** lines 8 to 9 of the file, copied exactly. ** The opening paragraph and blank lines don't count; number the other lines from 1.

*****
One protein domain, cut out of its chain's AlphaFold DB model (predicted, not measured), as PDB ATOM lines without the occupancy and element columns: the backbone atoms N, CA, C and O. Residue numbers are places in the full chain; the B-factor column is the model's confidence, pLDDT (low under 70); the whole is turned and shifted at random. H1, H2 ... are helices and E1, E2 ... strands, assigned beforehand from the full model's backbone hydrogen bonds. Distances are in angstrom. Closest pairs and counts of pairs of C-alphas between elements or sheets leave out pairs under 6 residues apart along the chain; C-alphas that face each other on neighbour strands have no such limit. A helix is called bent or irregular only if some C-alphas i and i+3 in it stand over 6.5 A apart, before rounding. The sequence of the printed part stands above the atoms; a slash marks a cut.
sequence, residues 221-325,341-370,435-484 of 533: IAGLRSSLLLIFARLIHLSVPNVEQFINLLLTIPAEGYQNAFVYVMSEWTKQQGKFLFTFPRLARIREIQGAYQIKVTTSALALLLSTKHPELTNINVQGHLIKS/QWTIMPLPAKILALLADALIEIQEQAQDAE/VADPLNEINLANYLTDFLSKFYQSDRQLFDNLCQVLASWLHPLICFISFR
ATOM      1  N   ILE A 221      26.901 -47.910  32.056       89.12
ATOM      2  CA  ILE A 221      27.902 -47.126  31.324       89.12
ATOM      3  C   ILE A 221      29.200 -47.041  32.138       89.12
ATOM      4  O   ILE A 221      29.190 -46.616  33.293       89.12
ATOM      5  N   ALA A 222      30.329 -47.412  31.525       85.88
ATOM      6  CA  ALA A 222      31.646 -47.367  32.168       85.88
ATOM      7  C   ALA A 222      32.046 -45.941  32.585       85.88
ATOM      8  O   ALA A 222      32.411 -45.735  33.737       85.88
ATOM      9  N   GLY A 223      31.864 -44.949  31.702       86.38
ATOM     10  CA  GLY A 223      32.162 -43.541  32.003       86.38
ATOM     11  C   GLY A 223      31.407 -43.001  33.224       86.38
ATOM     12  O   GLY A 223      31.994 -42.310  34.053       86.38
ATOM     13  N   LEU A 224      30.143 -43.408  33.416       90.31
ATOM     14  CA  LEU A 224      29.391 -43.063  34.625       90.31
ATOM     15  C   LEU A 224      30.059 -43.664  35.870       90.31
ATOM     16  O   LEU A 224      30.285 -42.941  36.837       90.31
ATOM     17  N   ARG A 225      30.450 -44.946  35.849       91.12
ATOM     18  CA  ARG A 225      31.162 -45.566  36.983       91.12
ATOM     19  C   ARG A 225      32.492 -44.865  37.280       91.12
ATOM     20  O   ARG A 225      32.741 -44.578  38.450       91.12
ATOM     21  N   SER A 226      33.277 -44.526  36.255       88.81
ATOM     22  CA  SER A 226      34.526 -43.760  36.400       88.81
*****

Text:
ATOM      7  C   ALA A 222      32.046 -45.941  32.585       85.88
ATOM      8  O   ALA A 222      32.411 -45.735  33.737       85.88